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Up To Date Business By Various Characters: 4666

Updated: 2017-12-06 00:03

Having explained who can make contracts, we are now ready to take another step. Besides having parties, there must be a consideration for every contract. This is rather a long word, but no shorter can be found to put in its place. What do we mean by this term? We mean that there must be some actual gain or loss to one or both parties to a contract, otherwise it is not valid. If, for example, A should say to B, "I will give you $100 to-morrow," B, perhaps, might go away very happy, thinking that with this money he could buy a bicycle or some other fine thing; indeed, it was just the sum for which he was longing; so on the morrow he goes to A for his money. He promptly appears, but A says to him: "I have changed my mind, and will not give you the $100." B asks: "Did you not promise to give me this money?" "Certainly." "Well, why will you not fulfil your promise?" A replies: "I was a fool when I made that promise; you are not going to give me anything for it, so I am unwilling to give the money to you." Suppose B in his sorrow should go to a lawyer, thinking, perhaps, that he could compel A by some legal proceeding to pay over the money. What would the lawyer tell him? Why, he would say: "Did you promise to give A anything for the $100?" "No, sir." "Then the law will not help you out. You cannot get the money from him by any legal method. Perhaps you can get $100 worth of fun in licking him for not giving you the money, but you cannot get the cash. But, mind, perhaps you had better not try to get your fun in that way, for this is contrary to law, and he might get much more than $100 out of you in the way of damages for licking him."

In every case, therefore, there must be something for something. Now this something may be a thousand things. It may be money or merchandise or work. In short, there is no end of the things that may serve as a consideration of a contract. An example may be given to explain what is meant by this. A man had been speculating in stocks, and one of the rules of the stock board is that a margin or sum of money that is to be paid for stock must be paid in every case. It may be that an additional margin or sum must be paid under some circumstances. The speculator in this particular case was unwilling to pay this margin, and he said to the broker: "If you will do as I wish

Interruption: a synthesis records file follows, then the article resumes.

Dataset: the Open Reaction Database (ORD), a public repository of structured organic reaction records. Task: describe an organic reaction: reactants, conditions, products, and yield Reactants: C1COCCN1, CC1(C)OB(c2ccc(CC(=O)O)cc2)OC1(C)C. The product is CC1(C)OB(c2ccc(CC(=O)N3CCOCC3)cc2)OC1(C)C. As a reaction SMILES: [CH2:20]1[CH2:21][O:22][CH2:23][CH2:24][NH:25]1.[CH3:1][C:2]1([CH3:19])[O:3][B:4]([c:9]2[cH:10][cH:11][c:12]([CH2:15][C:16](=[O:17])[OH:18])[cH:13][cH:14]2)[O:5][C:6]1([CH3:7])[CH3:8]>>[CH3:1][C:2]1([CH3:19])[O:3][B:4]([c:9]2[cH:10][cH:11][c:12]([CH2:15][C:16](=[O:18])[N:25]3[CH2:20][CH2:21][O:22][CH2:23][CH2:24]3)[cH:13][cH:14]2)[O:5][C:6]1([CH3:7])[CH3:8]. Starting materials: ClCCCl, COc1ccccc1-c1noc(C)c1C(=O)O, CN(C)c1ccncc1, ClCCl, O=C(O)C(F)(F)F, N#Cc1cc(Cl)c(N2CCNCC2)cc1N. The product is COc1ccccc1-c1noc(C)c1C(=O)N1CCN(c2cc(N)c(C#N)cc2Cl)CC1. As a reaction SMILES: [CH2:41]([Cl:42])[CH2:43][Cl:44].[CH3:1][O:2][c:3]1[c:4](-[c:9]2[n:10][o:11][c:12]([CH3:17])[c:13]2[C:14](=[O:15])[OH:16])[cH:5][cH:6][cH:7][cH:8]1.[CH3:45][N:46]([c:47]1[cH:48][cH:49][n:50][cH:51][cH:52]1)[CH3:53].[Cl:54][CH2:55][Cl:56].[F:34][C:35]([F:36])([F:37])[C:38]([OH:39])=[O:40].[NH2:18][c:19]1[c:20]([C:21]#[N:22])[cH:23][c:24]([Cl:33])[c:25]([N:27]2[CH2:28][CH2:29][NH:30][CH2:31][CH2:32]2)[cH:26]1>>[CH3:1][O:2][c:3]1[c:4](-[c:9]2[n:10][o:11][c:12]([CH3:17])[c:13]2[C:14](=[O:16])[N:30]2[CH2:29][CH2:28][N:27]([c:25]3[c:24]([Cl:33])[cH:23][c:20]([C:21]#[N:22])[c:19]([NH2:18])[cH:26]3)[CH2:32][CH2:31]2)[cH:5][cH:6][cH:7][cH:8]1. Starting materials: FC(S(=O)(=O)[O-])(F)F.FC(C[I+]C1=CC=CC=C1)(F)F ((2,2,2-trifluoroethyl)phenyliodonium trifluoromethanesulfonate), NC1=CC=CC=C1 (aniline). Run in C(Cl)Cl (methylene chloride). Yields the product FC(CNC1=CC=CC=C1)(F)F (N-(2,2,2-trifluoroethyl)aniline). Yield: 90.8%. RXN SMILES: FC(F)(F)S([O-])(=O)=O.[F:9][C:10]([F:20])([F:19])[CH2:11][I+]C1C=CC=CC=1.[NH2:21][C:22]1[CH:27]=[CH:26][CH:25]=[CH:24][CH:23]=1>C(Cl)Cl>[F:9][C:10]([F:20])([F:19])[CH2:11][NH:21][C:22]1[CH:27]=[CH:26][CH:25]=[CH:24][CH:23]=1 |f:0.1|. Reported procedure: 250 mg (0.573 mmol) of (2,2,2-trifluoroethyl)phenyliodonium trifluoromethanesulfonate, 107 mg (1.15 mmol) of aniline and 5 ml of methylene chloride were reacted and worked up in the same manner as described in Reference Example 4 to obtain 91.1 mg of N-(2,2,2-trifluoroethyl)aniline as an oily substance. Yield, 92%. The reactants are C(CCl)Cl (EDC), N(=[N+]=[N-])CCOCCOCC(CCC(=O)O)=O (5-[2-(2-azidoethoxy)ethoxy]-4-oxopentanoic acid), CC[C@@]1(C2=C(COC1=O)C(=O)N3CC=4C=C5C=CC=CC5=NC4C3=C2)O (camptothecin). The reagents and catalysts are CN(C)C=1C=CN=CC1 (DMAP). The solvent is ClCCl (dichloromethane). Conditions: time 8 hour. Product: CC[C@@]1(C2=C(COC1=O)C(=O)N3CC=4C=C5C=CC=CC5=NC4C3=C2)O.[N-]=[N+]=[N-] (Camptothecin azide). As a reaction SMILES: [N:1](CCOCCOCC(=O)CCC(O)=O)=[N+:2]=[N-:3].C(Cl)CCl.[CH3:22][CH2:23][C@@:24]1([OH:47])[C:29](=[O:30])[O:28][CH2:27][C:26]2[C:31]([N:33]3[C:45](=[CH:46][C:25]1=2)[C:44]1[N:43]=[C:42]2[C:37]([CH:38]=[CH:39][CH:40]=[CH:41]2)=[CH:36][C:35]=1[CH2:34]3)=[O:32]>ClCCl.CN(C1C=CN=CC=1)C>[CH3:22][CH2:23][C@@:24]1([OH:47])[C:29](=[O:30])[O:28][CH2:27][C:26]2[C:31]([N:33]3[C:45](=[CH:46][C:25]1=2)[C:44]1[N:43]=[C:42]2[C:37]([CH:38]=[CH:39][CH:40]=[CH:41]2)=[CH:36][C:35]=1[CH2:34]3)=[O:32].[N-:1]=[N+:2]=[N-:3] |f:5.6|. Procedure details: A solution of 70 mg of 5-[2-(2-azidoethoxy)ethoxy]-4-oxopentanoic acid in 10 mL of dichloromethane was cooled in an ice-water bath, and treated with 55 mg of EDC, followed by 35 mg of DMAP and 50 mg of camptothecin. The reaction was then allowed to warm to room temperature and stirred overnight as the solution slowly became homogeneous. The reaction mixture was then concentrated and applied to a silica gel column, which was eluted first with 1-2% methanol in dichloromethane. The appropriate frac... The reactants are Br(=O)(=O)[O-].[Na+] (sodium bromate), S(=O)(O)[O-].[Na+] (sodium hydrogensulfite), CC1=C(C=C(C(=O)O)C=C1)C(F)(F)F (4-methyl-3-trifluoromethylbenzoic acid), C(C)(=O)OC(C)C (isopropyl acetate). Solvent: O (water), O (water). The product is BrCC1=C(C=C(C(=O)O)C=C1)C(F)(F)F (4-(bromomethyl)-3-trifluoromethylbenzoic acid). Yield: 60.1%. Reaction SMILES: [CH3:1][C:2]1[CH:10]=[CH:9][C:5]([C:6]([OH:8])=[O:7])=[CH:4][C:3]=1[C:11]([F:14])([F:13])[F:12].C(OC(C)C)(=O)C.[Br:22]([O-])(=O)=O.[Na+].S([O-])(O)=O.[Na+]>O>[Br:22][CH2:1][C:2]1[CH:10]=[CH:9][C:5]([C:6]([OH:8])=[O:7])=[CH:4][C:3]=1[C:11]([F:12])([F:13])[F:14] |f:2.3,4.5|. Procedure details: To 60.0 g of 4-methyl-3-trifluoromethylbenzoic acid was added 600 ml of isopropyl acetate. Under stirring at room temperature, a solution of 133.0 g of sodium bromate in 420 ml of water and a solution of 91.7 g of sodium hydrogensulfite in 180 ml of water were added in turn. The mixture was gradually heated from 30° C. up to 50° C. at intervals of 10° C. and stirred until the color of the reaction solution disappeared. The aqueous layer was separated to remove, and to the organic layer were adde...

, and not put up this margin, I will save you from any loss that may result from such conduct." It was contrary to the rules of that stock exchange for the broker not to put up the margin, and the consequence was that he was put off the floor; in other words, the board would not permit him to act as a member. Of course, as he could not buy and sell any more stock, he lost money; and he went to his customer, the speculator, and told him that he was losing money in consequence of carrying out his order about the margin. The speculator said he was sorry, but he could not help it. The broker then insisted that the speculator must make good his daily loss in consequence of doing as he had promised. This the speculator would not do. The broker then sued him for the amount of his loss. The speculator defended on the ground that there was no consideration for the agreement he had made with the broker about the margin. The court said that the loss which the broker had suffered in consequence of carrying out his contract with the speculator was a good consideration for the contract and must be made good.

When a contract is sealed the law implies that there is consideration, and there need not be an actual one consisting of money, labour, or any other thing. This seems like an exception to the rule requiring a consideration in all cases, but the reason is this: When a sealed contract is made, the law supposes or assumes that each party made it, clearly knowing its nature-made it carefully, slowly, and, consequently, that either a consideration had been or would be given. If, therefore, one of the parties should refuse to fulfil it the other could sue him in a court of law. The person who sought to have it carried out would not be obliged to show that he had given any consideration on his part for the undertaking, because the seal appended to his name would imply that a consideration had been given. A deed for a piece of land is a good illustration of a sealed instrument. The law assumes whenever such a deed is given that the seller received a consideration for his land. The money paid was a consideration received by the seller, and the land was the consideration received by the buyer. Each gives a consideration of some kind for the consideration received from the other; and this is true in all cases.

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